Whatever your industry, time is always your enemy, especially when it comes to creating content. There are just never enough hours in the day, are there?
During my career, I’ve juggled full-time hobbies with full-time jobs, worked at three different companies at once and held top-of-the-ladder positions with a never-ending stream of emergency deadlines – basically, I’ve become the master of time management.
If you’re struggling to create content in the little time you have available, I can help. Here’s how I find time to publish blog posts and articles when hours are scarce…
5 Tried-and-Tested Content Creation Tips
#1. Keep a list of ideas on standby
This is the best piece of advice I can give you. I started doing it back in 2009 when I ran my blog, A Chick Named Hermia, while also working full time. Free hours were scarce and I was posting 5-7 times a week, so I didn’t have time to waste on leisurely brainstorming.
Every time I had an idea, I would jot it down. Whether I was queueing in the shop, sitting on a bus or cooking dinner, I would scribble those nuggets of inspiration in my notebook and my subconscious would work on it until it was time to write.
Over the years, as I moved into digital marketing and then became an editor, I never strayed from this. That collection got me through periods of writer’s block, moments lacking in inspiration and the times that were just plain hectic! Moleskins were swapped for the Notes app on my iPhone, but the system stayed.
These days, I’ve organized the process further by using Trello. I have different cards dedicated to different areas, whether it’s my business or travel blog or ideas for my individual clients. Using this platform, all of my ideas are conveniently sorted and ready to be used when I need them.
#2. Create in bulk
Inspiration often strikes in bursts, so whenever this happens I try to facilitate it. It may take up three, four or even five hours of my time one evening, but the benefits are far-reaching.
I can put together multiple posts in that time and then schedule them for the coming weeks. My mind can shake off that stress, my To Do list is shouting “Hallelujah” and because it wasn’t a laboured process, you actually enjoy the creation process!
Writing this way is also incredibly efficient. Starting is the hardest part of writing, so if you have the time and energy to keep going, don’t stop. The second and third posts will be written much quicker if they’re tackled straight after the first one. You’re already on a roll and you’ve built momentum.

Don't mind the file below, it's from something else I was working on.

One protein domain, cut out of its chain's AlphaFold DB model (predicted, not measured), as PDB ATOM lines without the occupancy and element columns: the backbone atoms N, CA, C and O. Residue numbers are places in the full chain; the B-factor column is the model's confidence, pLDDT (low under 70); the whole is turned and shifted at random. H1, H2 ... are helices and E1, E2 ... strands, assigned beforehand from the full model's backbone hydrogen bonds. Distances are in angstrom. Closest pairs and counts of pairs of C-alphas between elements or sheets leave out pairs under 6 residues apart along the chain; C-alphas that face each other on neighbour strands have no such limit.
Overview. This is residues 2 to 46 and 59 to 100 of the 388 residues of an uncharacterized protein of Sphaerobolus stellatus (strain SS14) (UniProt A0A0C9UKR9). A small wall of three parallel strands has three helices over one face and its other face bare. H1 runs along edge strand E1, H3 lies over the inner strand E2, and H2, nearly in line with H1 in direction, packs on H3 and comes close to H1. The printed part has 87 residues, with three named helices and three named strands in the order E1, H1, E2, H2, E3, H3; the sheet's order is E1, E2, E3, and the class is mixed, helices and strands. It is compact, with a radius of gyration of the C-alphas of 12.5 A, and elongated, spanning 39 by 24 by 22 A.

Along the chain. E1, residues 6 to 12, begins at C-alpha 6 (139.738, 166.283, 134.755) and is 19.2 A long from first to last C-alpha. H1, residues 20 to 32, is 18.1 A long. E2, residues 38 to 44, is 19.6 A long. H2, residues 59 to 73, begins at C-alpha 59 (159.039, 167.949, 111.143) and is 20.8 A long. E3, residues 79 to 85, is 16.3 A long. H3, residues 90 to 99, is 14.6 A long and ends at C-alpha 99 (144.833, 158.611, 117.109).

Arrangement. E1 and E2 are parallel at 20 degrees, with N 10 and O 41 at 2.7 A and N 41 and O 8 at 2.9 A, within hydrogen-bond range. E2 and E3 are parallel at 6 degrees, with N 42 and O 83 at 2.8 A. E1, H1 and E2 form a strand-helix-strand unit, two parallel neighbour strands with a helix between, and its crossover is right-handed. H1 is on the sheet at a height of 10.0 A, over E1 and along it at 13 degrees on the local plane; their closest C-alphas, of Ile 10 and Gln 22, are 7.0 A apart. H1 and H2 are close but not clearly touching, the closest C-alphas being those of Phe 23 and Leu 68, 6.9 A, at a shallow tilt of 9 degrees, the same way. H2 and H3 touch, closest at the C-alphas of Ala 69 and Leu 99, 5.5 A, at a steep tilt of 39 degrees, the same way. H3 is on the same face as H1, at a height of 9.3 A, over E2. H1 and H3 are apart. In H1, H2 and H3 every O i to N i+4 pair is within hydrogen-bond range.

Don’t believe me? Here’s an assignment for you: write one post next Monday, another on Wednesday, a final one on Friday and take note of the time it took to write each one. Then sit down over the weekend and write three separate posts in one sitting. Compare the time it takes to do this with the total time it took to write the amount individually.
#3. Take advantage of scheduling
And with the above point still fresh in your mind, I’m going to talk about the power of scheduling. I’ve seen many bloggers, writers and clients get REALLY excited when they put a few posts together and they can’t wait to send them out into the cyberverse. Within a couple of days, they’ve published all the content they created and suddenly they’re back to Square 1.
If you’re short on time, you need to make creative bursts last. Consistency and quality are always going to be more important that quantity, so it’s better to commit to one post per week rather than over-posting sporadically whenever you get the time.
Aim to sit down and write four posts once a month or two posts twice a month. Pick a publishing day and schedule a post to go live at that time each week. At the same time, you should also schedule shouts for your articles, using a platform like Hootsuite.
When it comes to numbers, you can tweet the article 5-10 times that week, provided you have other content in between, and post it on Facebook 2-3 times. For LinkedIn, I wouldn’t recommend posting your article more than once in that week.
#4. Don’t fret about length…
There have been various claims made about the perfect length of a post if you want it to go viral or at the very least, get people to read it. In my experience, this is all crap. I’ve seen 300-word posts KILL IT when it comes to views and also witnessed similar success with 2,000-word articles.
It comes down to the content itself. Get to know your audience and find out what it is they want to hear from you. Solve their problems, empathise with their struggles, celebrate their successes – it doesn’t matter how many words you take to do this once you’re giving real value to your readers.
#5. …but do prioritise editing
A well-formatted post is a beautiful thing. If your post is quite long, there’s a chance it will scare people away either by looking too time-consuming or by being difficult to navigate. Read through and ensure every sentence serves a purpose and create a clear path for the reader to follow by inserting headlines.
2,000 words are a lot more manageable if you break it up into digestible sections, while a 500-word post will look more substantial if you bulk it up a little with images, videos and headings.
Start putting these content creation tips into practice today and you’ll find the process a lot easier. Meanwhile, in my next post, I’m going to tell you where to find content ideas during those times when you need good material FAST.